News outlets continue to report a spate of DUI wrecks in the Carolinas. Contrary to the narrative spun by senior law enforcement officials, ride-sharing apps like UBER and Lyft have not eliminated the dangers of alcohol-related wrecks and deaths in Charlotte.
Drunk driving fatalities have increased while the number of arrests and criminal charges have dropped, if not fallen off the cliff.
That’s not something you just “notice” without taking affirmative steps to remedy the problem. Enforcing the NC DWI laws is not a priority to senior leadership at CMPD.
It’s more than a short-term lag taking place over the past five years. Indeed, DWI charges and arrests for alcohol-related offenses have fallen precipitously since 2003, when there were more than 4,000 arrests in Mecklenburg County.
Since 2014, Drunk driving accidents have steadily increased in an inversely proportional basis, leading to the very real and logical conclusion that the less the DWI laws are enforced, the more people die due to drunken driving.
Why are DWI arrests in Charlotte down?
To be clear, the Charlotte DWI task force is not at fault. Of the approximate 1,500 police officers on the CMPD force, there are only six officers assigned to focus almost solely on DWI arrests.
We’ve all heard the saying, ‘Put your money where your mouth is.’ Money talks, the rest walks – Bill Powers, Charlotte DWI Lawyer
According to recent population reports by the US Census Bureau, 1,076,837 people live in Mecklenburg County.
That breaks down to a 179,472:1 citizen to task force officer ratio. According to the Charlotte 2018 Fiscal Year Budget, which was estimated to be a staggering 2.39 billion dollars, the Charlotte City Council and Mayor designed public safety as the top budget priority:
In response to this guidance, 112 new public safety positions are included in the FY 2018 budget: 91 in police personnel (62 sworn, 24 civilian, four Aviation officers and one converted temporary employee). This completes the Police Chief’s phased request of 125 additional officers beginning in FY 2017.
Charlotte taxpayers allocated an additional $4,000,000 towards improving “public safety.” Despite that, crime statistics, including impaired driving and alcohol-related collisions and fatalities, have reached disturbing levels.
In the billions with a “Capital B” budget, almost $262,000,000 (262 Million Dollars) is expended on police in Charlotte.
According to Glassdoor.com, the average salary of a CMPD officer is $48,000, meaning the total DWI task force salary for six officers, being generous in estimating, is likely somewhere in the range of $300,000 to $400,000.
That is 0.00114504% to 0.00152672% of the annual expenditure the City of Charlotte pays CMPD. That’s also 1/1,000th of the budget, indicating the level of importance, or lack thereof, in enforcing the DUI laws.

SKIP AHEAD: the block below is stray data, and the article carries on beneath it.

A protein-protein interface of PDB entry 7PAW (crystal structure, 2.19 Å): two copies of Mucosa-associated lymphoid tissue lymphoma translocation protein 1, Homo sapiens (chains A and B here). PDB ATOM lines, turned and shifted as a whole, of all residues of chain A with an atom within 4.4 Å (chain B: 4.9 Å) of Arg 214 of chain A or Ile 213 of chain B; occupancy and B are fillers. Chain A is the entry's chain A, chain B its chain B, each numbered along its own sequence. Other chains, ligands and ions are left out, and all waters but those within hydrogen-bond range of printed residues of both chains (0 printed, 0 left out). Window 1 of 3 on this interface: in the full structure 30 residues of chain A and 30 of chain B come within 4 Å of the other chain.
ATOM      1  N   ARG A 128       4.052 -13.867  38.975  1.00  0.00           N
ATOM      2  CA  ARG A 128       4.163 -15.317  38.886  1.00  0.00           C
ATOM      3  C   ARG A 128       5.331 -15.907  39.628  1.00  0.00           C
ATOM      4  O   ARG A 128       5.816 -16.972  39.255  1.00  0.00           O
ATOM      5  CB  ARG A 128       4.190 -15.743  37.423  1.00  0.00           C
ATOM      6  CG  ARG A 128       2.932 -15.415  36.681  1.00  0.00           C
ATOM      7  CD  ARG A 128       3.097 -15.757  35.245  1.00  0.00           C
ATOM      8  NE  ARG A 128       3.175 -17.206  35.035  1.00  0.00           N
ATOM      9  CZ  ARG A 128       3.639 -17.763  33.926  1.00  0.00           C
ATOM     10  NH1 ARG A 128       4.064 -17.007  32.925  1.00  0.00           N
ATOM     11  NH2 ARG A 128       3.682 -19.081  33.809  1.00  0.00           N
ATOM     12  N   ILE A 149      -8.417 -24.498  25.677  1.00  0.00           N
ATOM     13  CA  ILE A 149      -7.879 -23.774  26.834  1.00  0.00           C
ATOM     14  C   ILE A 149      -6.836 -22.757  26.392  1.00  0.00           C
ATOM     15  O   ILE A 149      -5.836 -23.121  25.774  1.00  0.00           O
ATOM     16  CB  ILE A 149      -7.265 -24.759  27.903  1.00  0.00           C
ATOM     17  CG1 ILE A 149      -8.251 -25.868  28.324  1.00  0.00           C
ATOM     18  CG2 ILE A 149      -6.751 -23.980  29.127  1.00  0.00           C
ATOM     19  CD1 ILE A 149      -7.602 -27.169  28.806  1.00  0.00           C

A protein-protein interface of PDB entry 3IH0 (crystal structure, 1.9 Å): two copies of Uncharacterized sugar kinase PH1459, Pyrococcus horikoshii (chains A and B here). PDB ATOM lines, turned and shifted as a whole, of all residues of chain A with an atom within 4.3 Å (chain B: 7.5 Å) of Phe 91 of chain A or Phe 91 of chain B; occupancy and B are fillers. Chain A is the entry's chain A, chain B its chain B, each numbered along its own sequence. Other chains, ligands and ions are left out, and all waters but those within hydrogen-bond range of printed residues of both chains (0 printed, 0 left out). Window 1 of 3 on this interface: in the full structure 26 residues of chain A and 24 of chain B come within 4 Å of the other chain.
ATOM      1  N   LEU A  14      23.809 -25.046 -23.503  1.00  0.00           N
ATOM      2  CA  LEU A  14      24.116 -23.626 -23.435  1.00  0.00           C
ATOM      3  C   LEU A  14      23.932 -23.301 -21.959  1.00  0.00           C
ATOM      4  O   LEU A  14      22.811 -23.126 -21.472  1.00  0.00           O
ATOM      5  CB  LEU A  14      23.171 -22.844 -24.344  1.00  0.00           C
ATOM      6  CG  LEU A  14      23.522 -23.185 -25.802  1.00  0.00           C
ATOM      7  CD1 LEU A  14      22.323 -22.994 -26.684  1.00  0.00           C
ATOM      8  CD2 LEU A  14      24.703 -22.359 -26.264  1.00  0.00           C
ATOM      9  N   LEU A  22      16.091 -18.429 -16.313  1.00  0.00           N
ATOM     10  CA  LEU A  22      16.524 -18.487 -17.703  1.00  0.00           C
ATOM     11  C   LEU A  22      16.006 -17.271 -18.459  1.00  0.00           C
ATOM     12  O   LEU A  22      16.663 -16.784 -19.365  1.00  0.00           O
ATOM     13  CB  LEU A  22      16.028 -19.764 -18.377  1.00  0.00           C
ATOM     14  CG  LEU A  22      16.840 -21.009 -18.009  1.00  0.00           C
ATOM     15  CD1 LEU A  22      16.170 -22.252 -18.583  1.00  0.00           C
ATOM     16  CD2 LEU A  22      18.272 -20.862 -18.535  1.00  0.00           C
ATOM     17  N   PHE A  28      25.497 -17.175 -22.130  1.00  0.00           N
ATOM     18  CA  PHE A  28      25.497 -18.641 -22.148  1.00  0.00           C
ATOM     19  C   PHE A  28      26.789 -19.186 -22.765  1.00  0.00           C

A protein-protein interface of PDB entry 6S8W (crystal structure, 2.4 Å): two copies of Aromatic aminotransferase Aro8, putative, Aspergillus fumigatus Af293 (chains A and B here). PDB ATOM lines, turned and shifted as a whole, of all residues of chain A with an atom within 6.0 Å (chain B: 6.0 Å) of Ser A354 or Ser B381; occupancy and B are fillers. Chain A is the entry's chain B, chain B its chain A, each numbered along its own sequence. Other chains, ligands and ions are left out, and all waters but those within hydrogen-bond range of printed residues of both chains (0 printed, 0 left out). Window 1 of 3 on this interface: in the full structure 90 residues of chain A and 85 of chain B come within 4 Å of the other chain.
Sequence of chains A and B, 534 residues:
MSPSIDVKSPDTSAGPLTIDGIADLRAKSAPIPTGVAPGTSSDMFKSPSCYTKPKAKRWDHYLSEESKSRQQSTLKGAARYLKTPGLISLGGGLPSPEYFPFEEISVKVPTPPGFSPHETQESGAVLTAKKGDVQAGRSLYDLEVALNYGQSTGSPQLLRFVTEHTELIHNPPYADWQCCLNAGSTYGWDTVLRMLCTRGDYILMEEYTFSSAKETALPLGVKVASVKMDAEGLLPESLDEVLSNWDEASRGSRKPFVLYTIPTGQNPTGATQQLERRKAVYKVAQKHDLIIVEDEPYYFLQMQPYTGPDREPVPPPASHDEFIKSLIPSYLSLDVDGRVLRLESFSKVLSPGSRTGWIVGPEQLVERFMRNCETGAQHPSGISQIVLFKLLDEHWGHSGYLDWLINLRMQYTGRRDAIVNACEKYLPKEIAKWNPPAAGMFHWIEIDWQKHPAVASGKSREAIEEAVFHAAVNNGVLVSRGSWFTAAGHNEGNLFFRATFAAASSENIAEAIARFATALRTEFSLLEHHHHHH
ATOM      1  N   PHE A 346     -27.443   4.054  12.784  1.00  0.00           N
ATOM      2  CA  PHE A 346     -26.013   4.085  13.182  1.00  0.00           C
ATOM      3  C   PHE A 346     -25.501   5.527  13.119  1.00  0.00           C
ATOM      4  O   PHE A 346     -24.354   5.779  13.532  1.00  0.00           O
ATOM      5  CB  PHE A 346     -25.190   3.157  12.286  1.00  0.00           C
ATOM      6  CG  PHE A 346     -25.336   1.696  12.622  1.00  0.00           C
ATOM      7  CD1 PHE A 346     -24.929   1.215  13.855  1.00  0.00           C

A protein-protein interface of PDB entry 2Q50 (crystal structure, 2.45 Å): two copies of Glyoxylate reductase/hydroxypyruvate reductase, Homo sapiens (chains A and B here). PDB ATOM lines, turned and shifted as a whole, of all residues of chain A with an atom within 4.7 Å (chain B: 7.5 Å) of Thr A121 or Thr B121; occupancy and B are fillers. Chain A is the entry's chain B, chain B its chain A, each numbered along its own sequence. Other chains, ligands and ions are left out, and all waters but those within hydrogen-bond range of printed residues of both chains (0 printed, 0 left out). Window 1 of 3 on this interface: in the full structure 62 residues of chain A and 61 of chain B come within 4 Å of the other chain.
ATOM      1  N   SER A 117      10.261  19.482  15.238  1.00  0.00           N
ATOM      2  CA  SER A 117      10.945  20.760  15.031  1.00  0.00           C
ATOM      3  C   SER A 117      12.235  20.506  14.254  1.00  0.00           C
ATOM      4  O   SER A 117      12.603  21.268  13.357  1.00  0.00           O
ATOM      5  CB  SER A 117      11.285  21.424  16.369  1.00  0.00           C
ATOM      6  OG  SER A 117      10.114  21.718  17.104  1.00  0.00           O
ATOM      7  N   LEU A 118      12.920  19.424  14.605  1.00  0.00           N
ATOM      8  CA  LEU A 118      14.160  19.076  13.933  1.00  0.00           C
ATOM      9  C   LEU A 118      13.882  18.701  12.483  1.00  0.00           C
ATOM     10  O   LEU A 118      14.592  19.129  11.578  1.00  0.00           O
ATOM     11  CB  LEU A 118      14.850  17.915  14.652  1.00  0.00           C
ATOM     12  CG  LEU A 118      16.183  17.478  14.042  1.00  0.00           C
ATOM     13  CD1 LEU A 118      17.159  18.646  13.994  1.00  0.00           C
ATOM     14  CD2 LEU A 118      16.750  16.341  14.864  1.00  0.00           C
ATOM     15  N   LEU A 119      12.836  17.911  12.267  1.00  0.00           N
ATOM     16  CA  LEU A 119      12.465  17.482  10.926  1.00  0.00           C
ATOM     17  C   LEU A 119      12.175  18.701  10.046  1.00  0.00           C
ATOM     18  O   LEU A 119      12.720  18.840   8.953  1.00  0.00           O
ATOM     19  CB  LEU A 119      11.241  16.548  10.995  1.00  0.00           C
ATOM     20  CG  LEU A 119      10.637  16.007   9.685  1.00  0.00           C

Given the DWI Task Force is traditionally responsible for a substantially disproportionate percentage of arrests and impaired driving charges countywide, it’s a truly remarkable, if not disturbing metric. The officers dedicated to DWI enforcement in Charlotte are doing they’re jobs and then some.
In contrast, the starting salary for North Carolina State Highway Patrol officers (State Troopers) is $34,000, with an approximate cap of $52,000 after about seven years of service. One would be remiss in failing to note that Glassdoor.com also reports the annual salary for UBER drivers in Charlotte is $40,338 per year.
To be fair, there are other costs associated with the maintenance and upkeep of the DWI task force.
Assuming an absurd miscalculation of the true costs of maintaining enhanced impaired driving enforcement, would it be unreasonable for that budget item to be increased to $10,000,000 of the $262,000,000 given to CMPD (.038% of the budget)?
As stated, the lack of DWI enforcement has nothing to do with the DWI Task Force and/or those officers assigned the insurmountable task of administering that special unit within the Charlotte Mecklenburg Police Department.
President Harry S. Truman was famous for saying, “The buck stops here.” The lack of DWI law enforcement in Mecklenburg County falls squarely on the shoulders of the Chief of Police Kerr Putney, who took the mantle of responsibility on June 29, 2015.
In large measure, the substantial, if not jaw-dropping decline in DWI enforcement in Charlotte-Mecklenburg has taken place during his tenure at the helm. The buck stops with Chief Putney.
North Carolina Drunk Driving Statistics – MADD Report
According to Mothers Against Drunk Driving (MADD):
- In 2017 there were 354 Drunk Driving Deaths
- DWI accounts for 24% of all Traffic Fatalities
MADD rates North Carolina as 9th in the nation for “drunk driving” fatalities.